McNabs often bond tightly to their family members, including other household pets. They have a keen sense of territory and seldom wander away from home. They are also more likely to defend their territory and family members than many of the more sensitive herding breeds.

McNabs can be assertive and demanding, and they do best with guardians who are firm, consistent and skilled in positive dog training methods that don't trigger the McNabs instinct to push back against obstacles. Highly intelligent and quick to learn, the McNab needs to exercise its brain as much as its body. Families considering a McNab for a pet will need to set aside plenty of time to spend with their dog.

Activities

McNabs have a loose-eyed herding style and tend to work more independently than many herding breeds. They are skilled at both heading and heeling stock, meaning they can turn stock from the front or get behind stock and drive them forward. Originally bred to herd sheep, stock handlers quickly discovered that the McNabs bold nature and working abilities made them ideal for herding cattle. McNabs are also used for herding geese, goats, llamas and gathering horses in from the pasture. Renowned for their incredible endurance, McNabs have been known to cover over a hundred miles a day driving their herds.

McNabs are becoming increasingly popular in the world of dog sports. Their outstanding athletic prowess and agility coupled with high intelligence make them ideal competitors. McNabs are now competing successfully in agility trials, dock diving, disc dog competitions, herding, lure coursing, dog sledding, skijoring and flyball. They are also exceptional competitors in barn hunt and nose work. Many ranchers are competing with McNabs in the relatively new sport of Ranch Dog Herding where dog and handler on horseback work as a team herding three head of cattle through five obstacles and then into a stock trailer.

Black-and-White-McNab-Shepherd-Jasper
Black and white McNab Shepherd

The McNabs reputation as an indefatigable "all-weather" dog is also opening up a new avenue of work for the dog: Search and Rescue. Currently McNabs are working as evidence search dogs, cadaver dogs, archaeology dogs, and area search dogs for missing persons. Where many other breeds have to be pulled off the search because the dog is tiring, the only limitation for the McNab is the energy of its handler.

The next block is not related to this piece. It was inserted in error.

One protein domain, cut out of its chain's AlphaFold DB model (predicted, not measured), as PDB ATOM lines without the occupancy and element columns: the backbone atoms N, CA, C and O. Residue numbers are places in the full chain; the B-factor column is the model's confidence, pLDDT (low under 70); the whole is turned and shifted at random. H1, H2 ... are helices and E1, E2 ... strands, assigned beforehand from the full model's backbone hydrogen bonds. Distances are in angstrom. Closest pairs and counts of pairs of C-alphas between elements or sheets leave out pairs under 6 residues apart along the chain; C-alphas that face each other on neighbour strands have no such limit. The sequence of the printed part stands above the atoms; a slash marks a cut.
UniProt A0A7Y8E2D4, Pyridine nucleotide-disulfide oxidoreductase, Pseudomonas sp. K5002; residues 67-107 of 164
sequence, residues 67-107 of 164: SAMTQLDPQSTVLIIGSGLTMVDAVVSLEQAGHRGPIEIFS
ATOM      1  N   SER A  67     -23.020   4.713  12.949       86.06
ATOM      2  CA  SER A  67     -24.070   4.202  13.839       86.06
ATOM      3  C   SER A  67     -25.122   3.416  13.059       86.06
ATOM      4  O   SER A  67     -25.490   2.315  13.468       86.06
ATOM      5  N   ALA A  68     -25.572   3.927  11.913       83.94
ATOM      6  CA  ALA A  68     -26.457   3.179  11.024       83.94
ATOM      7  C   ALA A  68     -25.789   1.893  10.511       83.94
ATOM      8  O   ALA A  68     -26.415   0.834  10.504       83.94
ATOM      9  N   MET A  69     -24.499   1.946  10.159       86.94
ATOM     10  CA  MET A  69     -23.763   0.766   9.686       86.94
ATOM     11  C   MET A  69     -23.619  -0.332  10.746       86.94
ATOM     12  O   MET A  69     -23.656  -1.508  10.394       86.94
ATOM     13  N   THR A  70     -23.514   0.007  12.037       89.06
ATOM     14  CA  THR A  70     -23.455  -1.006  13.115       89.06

In addition to the above activities, McNabs are now becoming more common as service dogs, demonstrating sensitivity to the medical and psychological needs of humans.

History

Alexander McNab left his native Scotland in the late 19th century homesteading his 10,000 acre sheep ranch located in the Sanel Rancho, which later became Hopland, California. Looking to develop a herding dog that could handle the rough conditions on his ranch, McNab crossed the Scottish Collies he brought with him with the tough dogs of the nomadic Basque sheepherders he met near his ranch. McNab aptly called his dogs “McNab Shepherds.”

In the early 1900s, the elder McNab passed the ranch down to his youngest son, John McNab, an attorney and stockman who reinvigorated his father's breeding style. Refinement of the McNab Shepherd continued and additional dogs were imported from Scotland for breeding and ranching purposes.

Over time, the McNab dogs proved to be supreme herding dogs which California ranchers came to depend on with confidence. Now the breed is spreading across the United States and Canada with a few McNabs working as stock dogs in Germany and some sporting McNabs as far away as Japan.